Before I began blogging I rarely read short stories unless I was going to have to teach them in the dim and distant past. In recent times, however, I’ve begun to realise what a wonderful experience it can be to delve into a short story anthology and I’d like to extend my sincere thanks to Dave Borrowdale at Reflex Press for a copy of Witches Sail in Eggshells by Chloe Turner in return for an honest review.
Witches Sail in Eggshells was published by Reflex Press on 11th June 2019 and is available for purchase here where you can also read a sample story.
Witches Sail in Eggshells
‘Witches sail in eggshells,’ I heard Meg say from behind me, and I looked back. She was pounding the shells, hard, with the palm of her hand on the flat of a knife.
Bewitched by ‘the sort of girl who’d batter your heart like a thrush with a snail on a stone’, a woman overlooks the one who really loves her.
A seaside community is overwhelmed when the sea begins to expel its life forms. But the villagers would rather raise the sea wall, whatever the cost, than confront their past mistakes.
A woman’s beloved garden withers as the baby inside her flourishes. When the pregnancy reaches its end, the progeny is not as she expects.
A widower feels like his life might have been a quiet nothing, but he’ll end it with the flight he’s always dreamed of. Even that fails, but instead of indignity, in the attempt he finds peace.
Perceptive, intriguing, and beautifully told, Chloe Turner’s debut collection explores the themes of love, loss, the little ways we let each other down, and how we can find each other again.
My Review of Witches Sail in Eggshell
Seventeen short stories of life, love and longing.
When I picked up this volume I had intended to read one of the stories from Witches Sail in Eggshells each evening, but as soon as I’d read Hagstone, the first in Chloe Turner’s collection, I was so enchanted I had to devour them all. It was if the hagstone of that first tale had cast a spell and I was unable to put down this remarkable book. I have only one complaint about Witches Sail in Eggshells and that is that any aspirations I might have about writing have been completely undermined by the exquisite beauty of Chloe Turner’s language. It is unparalleled and very few writers I have read create such grace and magic in their work.
Whilst I imagine many hours have gone in to crafting and polishing these literary gems, they never feel contrived but instead are silky smooth and extraordinary examples of writing at its most perfect. Each one, without exception, left me reeling, intrigued and mesmerised so that I felt them internally as much as read them. I know this will sound probably bonkers (and I may have been affected by the magical realism of some of the stories) but I felt as if I wanted to peel the words from the pages and shower in them to get them closer to me in the most essential way I could. I read passages aloud because I felt they were more like poetry than prose – they are luminous with meaning and emotion.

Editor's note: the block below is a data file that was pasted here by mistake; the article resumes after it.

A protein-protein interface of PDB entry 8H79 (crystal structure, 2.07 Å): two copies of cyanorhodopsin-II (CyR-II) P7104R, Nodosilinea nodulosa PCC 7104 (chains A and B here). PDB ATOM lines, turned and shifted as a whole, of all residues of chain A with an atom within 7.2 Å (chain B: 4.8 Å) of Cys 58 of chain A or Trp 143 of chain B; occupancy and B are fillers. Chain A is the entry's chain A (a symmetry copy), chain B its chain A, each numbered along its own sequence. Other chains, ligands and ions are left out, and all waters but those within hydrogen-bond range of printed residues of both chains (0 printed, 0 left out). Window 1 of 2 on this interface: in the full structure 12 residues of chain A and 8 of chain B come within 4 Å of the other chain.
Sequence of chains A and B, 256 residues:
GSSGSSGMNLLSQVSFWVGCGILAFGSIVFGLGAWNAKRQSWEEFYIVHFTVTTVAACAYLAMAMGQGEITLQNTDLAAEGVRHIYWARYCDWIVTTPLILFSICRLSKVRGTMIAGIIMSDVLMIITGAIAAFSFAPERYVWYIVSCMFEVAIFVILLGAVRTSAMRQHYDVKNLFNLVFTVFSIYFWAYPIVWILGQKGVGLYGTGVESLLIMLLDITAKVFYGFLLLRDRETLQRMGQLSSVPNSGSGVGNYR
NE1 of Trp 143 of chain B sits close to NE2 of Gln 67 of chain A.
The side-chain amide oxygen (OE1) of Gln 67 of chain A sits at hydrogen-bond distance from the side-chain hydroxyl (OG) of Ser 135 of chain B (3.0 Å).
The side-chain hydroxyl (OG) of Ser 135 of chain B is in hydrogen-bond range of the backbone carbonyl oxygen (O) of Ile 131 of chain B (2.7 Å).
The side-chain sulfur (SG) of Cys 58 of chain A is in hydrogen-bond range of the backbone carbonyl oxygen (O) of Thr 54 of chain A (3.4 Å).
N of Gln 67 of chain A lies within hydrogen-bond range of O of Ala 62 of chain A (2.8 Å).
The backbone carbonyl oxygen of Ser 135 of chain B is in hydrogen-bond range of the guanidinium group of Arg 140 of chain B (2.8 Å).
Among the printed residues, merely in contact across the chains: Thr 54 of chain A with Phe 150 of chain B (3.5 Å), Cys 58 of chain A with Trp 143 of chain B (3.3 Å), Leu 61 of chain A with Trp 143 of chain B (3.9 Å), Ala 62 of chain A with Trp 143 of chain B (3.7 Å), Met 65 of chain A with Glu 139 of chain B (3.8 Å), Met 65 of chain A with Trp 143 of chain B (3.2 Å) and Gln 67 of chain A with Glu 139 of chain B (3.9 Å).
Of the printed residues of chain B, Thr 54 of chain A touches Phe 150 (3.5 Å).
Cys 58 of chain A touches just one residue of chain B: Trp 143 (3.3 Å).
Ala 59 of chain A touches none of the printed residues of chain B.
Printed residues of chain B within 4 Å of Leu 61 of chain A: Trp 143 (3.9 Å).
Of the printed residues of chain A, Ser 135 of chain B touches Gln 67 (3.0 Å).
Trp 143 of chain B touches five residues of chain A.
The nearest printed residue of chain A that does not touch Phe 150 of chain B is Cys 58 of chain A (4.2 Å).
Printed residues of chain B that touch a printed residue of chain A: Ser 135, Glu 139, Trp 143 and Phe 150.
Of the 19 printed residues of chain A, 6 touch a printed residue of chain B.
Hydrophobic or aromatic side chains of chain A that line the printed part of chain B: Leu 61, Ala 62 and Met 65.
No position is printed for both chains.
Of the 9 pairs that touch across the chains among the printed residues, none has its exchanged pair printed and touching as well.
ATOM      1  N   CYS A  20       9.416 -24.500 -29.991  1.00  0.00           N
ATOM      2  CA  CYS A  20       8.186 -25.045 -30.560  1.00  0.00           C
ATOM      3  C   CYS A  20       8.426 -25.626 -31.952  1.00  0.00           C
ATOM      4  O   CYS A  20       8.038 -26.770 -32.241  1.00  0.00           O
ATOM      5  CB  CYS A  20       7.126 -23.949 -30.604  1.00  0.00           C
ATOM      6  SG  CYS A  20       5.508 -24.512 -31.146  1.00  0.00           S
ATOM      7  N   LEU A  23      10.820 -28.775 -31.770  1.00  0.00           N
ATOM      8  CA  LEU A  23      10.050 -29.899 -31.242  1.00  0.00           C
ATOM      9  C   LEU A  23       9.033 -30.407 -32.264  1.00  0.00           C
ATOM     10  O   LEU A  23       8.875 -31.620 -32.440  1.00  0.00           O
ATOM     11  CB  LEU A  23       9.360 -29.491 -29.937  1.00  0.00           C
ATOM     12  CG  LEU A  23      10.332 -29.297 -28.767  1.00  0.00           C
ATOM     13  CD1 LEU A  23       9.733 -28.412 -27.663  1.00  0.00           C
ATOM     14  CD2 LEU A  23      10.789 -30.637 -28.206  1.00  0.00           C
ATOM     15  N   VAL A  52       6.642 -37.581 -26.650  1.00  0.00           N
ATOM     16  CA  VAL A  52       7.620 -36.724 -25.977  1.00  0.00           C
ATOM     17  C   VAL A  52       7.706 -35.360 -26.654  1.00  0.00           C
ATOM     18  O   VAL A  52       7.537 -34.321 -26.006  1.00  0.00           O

Each story is very different from all the others with action and events totally belying the brevity of length. I discovered entire lifetimes and traveled time and geographical distance as I read. There are themes of love, loss, spite, revenge, power and much, much more, providing a narrative for every reader and every change in their emotional state. Yet at the same time, there are links and echoes that make for an immersive and rewarding reading experience. There’s something almost antediluvian, for example, in the references to water and the sea that pepper these stories because Chloe Turner has captured the very essence of humanity in its most raw state; we all come from water.
I have been sitting some time, trying to find words to convey what it is about Witches Sail in Eggshells that I have found so gloriously moving and astounding, but have come to realise I don’t have the vocabulary to express how I feel about Chloe Turner’s stories. I am genuinely thrilled to have discovered her writing because my life has been enriched by it. Whether you’re a reader who wants to be entertained or a writer who wants to hone their craft, I cannot recommend Witches Sail in Eggshells highly enough. It’s magnificent.
About Chloe Turner
Chloe Turner grew up in London and then Bath, attending St Paul’s Girls’ School, London and Clifton College, Bristol. After reading Archaeology and Anthropology at Churchill College, Cambridge, she qualified as a chartered accountant. She now lives in a village near Stroud, Gloucestershire, with her family and some chickens. Chloe won the Fresher Prize for short story in 2017, and has twice been awarded the Local Prize in the Bath Short Story Award. ‘Waiting for the Runners’ was selected for inclusion in the Best British Short Stories 2018 anthology (Salt Publishing).
You can follow Chloe on Twitter @TurnerPen2Paper for more information.